Friday, January 13, 2017

Too Many Trophies

"Shadows and Light"
- At the Desert Retreat House -

A few weeks ago, while visiting family for the holidays,  I sat on a couch with my son and his little boy (my two-year old grandson) as we watched a TV cartoon about a car race aimed for a “toddler” audience. At the end of the race every car was awarded a trophy - they were all winners.  I then laughed out loud when my son turned to his little boy and half-jokingly said “But in real life it doesn’t work that way, in real life everyone doesn’t get a trophy.”

I told my son that I thought he was giving his child some excellent advice and hoped he would continue to raise him with this wisdom.

I am reminded of a letter to the editor written by a parent that appeared in our local newspaper:

When we look to sign up our kids for after-school programs,
here’s a piece of advice:
Whether your kid loves Little League football or soccer, gymnastic or swimming,
always ask the program organizers this one question:
'Which kid gets awards?'
If the answer is, 'everybody gets a trophy,'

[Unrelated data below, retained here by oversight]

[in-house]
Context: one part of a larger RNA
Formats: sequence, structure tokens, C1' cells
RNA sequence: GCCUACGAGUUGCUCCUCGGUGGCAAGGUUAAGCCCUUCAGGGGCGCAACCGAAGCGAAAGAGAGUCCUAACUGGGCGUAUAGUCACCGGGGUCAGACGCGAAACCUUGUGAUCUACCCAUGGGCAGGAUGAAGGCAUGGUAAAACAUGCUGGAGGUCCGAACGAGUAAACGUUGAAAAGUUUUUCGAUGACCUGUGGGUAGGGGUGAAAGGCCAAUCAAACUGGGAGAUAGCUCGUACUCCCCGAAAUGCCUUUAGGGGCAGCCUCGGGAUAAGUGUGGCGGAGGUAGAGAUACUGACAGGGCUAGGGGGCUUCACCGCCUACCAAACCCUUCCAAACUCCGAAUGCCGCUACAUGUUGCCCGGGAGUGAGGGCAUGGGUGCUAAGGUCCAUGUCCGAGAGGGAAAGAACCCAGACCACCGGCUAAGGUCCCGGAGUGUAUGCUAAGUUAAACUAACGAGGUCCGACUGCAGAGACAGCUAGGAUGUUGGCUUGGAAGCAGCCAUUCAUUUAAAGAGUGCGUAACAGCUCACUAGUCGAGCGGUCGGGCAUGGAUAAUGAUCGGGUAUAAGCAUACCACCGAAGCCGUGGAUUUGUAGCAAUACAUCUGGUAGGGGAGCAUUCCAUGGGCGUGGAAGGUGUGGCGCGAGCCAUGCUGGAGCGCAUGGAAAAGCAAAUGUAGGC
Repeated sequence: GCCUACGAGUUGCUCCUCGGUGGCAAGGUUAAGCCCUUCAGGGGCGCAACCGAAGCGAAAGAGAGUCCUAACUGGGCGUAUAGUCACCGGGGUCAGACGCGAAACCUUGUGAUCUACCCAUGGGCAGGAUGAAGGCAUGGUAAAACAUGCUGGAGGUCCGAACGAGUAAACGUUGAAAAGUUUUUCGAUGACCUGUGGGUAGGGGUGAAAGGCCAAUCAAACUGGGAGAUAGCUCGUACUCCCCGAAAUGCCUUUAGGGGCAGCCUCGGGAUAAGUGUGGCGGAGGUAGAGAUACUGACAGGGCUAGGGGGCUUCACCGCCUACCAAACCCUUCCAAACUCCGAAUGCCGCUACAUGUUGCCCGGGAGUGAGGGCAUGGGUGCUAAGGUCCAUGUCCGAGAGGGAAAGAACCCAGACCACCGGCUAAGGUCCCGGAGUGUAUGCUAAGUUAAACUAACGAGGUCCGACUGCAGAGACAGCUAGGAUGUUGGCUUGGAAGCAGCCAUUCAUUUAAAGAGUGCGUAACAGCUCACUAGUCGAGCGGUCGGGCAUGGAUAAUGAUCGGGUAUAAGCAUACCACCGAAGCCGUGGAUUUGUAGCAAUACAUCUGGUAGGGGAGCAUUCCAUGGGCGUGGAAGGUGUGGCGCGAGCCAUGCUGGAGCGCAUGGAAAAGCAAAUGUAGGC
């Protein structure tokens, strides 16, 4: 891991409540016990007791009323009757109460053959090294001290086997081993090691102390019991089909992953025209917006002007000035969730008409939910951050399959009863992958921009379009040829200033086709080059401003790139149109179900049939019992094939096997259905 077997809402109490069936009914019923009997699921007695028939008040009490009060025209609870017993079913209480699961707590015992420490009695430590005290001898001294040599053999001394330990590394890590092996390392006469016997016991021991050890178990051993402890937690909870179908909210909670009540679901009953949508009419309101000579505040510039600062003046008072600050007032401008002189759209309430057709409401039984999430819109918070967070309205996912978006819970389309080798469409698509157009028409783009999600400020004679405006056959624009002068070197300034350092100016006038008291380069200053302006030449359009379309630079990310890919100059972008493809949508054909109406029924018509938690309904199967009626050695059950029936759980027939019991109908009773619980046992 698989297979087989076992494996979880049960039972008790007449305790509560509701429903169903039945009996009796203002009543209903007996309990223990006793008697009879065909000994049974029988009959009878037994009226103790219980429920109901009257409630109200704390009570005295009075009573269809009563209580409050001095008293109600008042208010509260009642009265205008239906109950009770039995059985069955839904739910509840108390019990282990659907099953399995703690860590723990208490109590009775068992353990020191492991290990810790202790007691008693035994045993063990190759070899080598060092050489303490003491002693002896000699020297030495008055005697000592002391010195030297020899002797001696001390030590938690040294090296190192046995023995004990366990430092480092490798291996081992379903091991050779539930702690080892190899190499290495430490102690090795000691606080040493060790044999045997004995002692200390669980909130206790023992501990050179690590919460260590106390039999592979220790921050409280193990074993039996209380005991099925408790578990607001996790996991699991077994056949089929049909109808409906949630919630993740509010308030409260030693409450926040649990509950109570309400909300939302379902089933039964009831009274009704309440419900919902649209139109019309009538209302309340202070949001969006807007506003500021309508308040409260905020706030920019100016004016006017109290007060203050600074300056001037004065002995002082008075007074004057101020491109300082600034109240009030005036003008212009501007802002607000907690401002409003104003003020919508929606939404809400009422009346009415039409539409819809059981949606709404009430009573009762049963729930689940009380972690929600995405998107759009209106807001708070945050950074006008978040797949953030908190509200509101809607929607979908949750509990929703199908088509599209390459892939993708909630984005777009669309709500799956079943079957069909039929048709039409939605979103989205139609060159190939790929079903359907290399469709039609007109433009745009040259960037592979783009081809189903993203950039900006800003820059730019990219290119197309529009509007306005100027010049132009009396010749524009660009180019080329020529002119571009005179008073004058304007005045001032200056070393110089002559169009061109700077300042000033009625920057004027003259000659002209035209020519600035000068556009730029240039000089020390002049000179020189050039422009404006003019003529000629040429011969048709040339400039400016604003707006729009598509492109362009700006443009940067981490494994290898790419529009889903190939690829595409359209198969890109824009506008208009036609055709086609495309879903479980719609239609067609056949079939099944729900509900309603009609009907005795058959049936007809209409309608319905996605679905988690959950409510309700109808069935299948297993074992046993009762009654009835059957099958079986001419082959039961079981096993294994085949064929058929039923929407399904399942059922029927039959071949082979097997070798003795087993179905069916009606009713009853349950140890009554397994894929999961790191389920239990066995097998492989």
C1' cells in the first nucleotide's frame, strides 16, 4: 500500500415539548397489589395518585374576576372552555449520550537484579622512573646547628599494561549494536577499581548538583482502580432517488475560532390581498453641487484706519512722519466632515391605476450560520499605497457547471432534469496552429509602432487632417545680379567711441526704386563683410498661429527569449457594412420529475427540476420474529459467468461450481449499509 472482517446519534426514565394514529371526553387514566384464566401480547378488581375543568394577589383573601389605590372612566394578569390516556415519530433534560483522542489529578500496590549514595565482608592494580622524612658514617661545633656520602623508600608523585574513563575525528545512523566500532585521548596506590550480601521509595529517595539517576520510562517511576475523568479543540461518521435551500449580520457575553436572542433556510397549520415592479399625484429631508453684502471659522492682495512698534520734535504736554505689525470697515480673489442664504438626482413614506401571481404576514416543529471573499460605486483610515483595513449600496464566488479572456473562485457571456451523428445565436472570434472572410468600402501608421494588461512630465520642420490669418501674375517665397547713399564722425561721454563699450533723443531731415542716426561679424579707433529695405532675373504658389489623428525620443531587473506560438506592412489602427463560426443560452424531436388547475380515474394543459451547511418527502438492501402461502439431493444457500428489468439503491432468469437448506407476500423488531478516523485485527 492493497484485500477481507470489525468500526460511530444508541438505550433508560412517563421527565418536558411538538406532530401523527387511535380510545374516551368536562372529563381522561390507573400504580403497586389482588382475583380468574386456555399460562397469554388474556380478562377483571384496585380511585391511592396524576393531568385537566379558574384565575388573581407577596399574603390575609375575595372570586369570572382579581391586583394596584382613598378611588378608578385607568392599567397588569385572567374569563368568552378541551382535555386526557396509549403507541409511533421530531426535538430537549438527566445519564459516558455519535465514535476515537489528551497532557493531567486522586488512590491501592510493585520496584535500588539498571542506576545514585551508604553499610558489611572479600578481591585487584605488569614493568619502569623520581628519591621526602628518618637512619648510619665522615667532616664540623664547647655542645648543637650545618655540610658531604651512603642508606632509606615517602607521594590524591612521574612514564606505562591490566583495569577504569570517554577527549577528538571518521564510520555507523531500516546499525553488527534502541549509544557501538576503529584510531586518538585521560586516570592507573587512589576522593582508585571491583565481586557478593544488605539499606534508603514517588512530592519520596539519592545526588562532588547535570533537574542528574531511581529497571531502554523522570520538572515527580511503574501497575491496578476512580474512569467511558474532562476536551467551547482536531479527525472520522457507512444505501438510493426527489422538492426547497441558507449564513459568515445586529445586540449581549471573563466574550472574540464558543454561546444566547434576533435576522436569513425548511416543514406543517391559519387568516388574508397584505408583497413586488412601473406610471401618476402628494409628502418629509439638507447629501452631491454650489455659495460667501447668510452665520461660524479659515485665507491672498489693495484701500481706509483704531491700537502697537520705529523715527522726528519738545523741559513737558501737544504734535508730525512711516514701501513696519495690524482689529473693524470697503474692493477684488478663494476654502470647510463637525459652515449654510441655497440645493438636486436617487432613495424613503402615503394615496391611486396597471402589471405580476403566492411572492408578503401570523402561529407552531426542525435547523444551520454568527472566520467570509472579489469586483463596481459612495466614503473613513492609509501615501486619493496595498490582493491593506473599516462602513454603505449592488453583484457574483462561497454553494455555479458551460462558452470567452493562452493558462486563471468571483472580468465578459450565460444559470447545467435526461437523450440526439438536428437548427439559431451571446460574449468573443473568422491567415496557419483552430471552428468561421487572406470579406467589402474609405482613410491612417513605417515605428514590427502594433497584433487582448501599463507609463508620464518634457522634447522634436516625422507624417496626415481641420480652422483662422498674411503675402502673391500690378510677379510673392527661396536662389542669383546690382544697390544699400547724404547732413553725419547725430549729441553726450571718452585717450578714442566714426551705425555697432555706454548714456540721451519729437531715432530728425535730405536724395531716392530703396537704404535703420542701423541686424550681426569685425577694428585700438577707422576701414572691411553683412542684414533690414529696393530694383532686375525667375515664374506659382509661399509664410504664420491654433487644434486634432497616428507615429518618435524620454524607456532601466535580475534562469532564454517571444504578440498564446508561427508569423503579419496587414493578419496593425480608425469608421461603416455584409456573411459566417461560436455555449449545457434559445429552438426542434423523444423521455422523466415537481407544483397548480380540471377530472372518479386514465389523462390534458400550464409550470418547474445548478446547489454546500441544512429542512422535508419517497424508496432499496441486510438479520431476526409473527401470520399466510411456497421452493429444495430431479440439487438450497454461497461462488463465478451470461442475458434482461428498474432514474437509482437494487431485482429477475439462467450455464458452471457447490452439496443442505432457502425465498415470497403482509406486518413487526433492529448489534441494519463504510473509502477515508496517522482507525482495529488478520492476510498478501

find another program.

At first this may seem like an odd and perhaps even a harsh piece of advice, especially in an age where building a child's “self-esteem" is so highly prized. Furthermore, shouldn't school and after-school programs offer opportunities for teaching kids how to succeed in life? 

The problem is that when everybody gets a trophy, nobody ever experiences failure and so when these kids do inevitably run into difficulty in life, they are unable to handle it. When they lose in life they think of themselves as “losers;” and yet the truth is that failing, and losing and making mistakes are all necessary ingredients for leading a happy and successful life.

You learn how to ride a bike by falling off it a few times – failures in life are often our best teachers. 

Furthermore, learning how to embrace failure also helps to prepare us for the fact that everything in life doesn’t always happen as we want it to happen – sometimes you don’t get accepted into the program or you don’t the big promotion, sometimes you just have to accept what comes along.

There is another reason why I think it’s important to embrace failure in our lives:  when we are afraid of failing we are unlikely to take any risks in life and taking risks is always a necessary ingredient for living fully, boldly and creatively.

The author Paul Coelho once remarked:

There is only one thing that makes a dream impossible to achieve:
the fear of failure.

I really do believe we give out too many trophies and I’m very glad that my son is teaching his child that he won’t always get the trophy he hopes to win -  but that doesn’t ever mean he will be a loser.

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